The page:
Greenhouse gas (GHG) management has become an integral part of industry operations as climate change is the rallying issue in a new frontier of global warming laws and GHG emissions regulations for industry. Global warming is caused when radiant energy from the sun heats the earth's surface and GHGs emitted into the atmosphere trap this heat, an effect similar to the glass panels of a greenhouse. The most common greenhouse gases include carbon dioxide, or CO2, methane, and nitrous oxide, all emitted by industry and prime targets for regulation.
Industries are facing policies and regulations that will require them to reduce GHG emissions. Following is a general status of global warming laws in the United States:
- EPA has implemented mandatory GHG reporting for many industries at 40 CFR 98.
- EPA has established GHG emissions thresholds for major source construction and operating permits.
- Most states have developed climate action plans to identify legislative, regulatory, and policy actions to reduce greenhouse gas emissions, and many are making significant progress implementing these actions.
- Many states have implemented or are developing CO2 cap-and-trade programs. The Regional Greenhouse Gas Initiative has established such a program in the northeast. The Western Climate Initiative and the Midwest GHG Reduction Accord are developing such programs in their respective regions.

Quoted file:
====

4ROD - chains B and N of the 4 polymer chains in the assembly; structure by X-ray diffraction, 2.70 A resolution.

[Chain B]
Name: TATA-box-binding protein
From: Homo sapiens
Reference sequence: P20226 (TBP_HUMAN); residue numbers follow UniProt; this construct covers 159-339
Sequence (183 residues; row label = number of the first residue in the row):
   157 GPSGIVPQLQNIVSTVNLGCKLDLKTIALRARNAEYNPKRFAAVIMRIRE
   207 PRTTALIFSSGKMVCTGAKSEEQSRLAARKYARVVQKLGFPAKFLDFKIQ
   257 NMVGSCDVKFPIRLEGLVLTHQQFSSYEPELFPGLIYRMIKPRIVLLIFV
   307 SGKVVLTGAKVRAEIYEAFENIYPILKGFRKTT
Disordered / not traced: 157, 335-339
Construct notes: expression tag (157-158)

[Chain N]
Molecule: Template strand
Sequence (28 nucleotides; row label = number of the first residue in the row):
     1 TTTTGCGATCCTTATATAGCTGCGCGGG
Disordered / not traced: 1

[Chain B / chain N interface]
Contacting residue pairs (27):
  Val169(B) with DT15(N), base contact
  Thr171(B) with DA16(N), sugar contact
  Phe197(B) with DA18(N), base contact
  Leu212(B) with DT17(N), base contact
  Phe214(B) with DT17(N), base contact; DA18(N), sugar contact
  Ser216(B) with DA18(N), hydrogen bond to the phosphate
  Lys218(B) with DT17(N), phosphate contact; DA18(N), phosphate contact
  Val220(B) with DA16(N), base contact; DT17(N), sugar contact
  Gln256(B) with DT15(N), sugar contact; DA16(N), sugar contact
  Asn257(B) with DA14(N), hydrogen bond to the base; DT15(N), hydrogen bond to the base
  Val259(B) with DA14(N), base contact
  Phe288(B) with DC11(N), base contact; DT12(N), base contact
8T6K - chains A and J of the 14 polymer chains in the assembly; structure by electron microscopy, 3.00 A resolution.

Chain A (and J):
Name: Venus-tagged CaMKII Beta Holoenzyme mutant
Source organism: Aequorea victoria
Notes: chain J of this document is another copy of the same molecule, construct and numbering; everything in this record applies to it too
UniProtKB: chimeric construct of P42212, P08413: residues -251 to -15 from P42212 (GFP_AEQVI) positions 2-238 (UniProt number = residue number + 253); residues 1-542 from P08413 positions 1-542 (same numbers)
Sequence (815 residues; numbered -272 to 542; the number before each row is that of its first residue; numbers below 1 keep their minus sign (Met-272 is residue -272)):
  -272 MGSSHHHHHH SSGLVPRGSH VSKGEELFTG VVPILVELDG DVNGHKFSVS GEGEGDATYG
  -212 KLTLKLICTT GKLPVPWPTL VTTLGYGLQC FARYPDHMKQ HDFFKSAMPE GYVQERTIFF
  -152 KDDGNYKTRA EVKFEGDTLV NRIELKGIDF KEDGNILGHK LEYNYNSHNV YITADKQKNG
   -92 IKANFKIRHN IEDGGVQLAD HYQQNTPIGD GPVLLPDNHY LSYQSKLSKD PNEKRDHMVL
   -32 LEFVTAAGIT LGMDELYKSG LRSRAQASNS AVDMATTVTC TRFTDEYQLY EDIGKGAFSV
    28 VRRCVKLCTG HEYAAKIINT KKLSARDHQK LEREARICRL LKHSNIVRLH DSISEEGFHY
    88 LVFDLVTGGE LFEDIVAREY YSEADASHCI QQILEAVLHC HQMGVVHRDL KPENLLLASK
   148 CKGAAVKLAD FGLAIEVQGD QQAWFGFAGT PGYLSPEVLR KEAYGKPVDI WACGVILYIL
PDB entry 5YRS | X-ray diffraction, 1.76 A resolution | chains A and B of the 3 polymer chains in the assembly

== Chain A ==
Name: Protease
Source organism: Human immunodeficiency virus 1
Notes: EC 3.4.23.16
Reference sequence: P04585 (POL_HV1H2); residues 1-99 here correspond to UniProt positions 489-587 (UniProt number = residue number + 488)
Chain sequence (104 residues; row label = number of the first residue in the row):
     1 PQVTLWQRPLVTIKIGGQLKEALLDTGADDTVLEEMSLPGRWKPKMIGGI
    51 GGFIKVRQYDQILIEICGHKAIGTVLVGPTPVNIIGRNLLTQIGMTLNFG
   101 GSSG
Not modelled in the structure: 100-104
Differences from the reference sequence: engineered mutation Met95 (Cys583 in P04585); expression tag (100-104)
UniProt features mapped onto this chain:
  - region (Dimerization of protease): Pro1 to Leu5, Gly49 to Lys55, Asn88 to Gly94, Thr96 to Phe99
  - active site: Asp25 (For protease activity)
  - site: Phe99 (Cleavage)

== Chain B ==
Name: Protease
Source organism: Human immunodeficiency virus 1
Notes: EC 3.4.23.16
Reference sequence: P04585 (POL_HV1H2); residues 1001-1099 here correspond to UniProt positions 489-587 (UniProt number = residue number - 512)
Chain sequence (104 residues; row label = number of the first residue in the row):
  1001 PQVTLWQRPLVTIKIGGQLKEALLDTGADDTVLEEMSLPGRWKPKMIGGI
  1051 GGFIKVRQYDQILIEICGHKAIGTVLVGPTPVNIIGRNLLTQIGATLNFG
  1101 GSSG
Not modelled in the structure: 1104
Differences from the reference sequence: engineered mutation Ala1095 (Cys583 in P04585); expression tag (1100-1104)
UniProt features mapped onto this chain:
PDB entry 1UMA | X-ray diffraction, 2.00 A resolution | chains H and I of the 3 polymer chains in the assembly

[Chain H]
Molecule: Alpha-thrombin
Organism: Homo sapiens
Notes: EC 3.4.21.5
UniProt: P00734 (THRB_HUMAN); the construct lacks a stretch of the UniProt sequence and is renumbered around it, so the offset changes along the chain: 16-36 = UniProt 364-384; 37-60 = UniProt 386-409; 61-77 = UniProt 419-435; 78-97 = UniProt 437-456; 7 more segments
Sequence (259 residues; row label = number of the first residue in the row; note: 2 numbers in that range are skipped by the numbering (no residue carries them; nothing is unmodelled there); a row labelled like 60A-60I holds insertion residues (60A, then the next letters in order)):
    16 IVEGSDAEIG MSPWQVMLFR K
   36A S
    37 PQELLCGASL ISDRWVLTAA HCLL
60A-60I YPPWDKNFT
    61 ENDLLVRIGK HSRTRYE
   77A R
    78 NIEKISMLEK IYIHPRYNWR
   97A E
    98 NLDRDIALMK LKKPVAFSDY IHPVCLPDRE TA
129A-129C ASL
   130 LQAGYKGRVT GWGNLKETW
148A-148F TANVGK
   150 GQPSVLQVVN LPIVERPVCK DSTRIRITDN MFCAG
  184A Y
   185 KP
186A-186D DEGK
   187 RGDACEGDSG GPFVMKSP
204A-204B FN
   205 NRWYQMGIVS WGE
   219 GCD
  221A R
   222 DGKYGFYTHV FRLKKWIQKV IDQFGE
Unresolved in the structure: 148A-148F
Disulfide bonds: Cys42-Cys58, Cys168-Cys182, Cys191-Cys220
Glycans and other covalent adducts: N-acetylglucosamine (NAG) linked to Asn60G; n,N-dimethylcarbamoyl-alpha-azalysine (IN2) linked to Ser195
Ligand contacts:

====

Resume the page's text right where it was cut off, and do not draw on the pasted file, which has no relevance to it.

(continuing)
- Some states have implemented mandatory GHG reporting requirements.
GHG emissions reporting and permitting requirements are here, and GHG reduction requirements for your facilities are coming. Your first step to help you prepare is to calculate and document your current GHG emissions rates at your facility. By doing so, you are able to comply with applicable reporting and permitting requirements, and you establish a baseline emission rate, making it possible to quantify the success of your GHG emissions reduction efforts and to receive credits for voluntary reductions that may be preserved for use under any future incentive-based or mandatory GHG reduction programs.
Any facility may report GHG emissions under the U.S. Department of Energy's voluntary greenhouse gas reporting guidelines at 10 CFR 300. In addition, most states participate in the Climate Registry, which is a nationwide registry that supports voluntary and mandatory GHG emissions reporting from the participating states. Reporting to the registry ensures that consistent reporting and accounting methodologies are used despite the differences in the various climate change policies and programs from state to state.
After establishing your baseline emissions rate, take actions to reduce the carbon footprint of your facility, such as using renewable energy and renewable fuels and implementing measures to improve the energy efficiency of your operations.
Enviro.BLR.com has GHG management tools as well as practical compliance analysis. Some of the most used GHG management resources available from BLR include:
- Guidance documents
- Feature articles
- Proposed regulations
Our knowledgeable editors continually add new GHG management resources. If you need an environmental compliance solution, BLR has it!
Climate Change Poll
Regional Greenhouse Gas Initiative
Western Climate Initiative
EPA Climate Change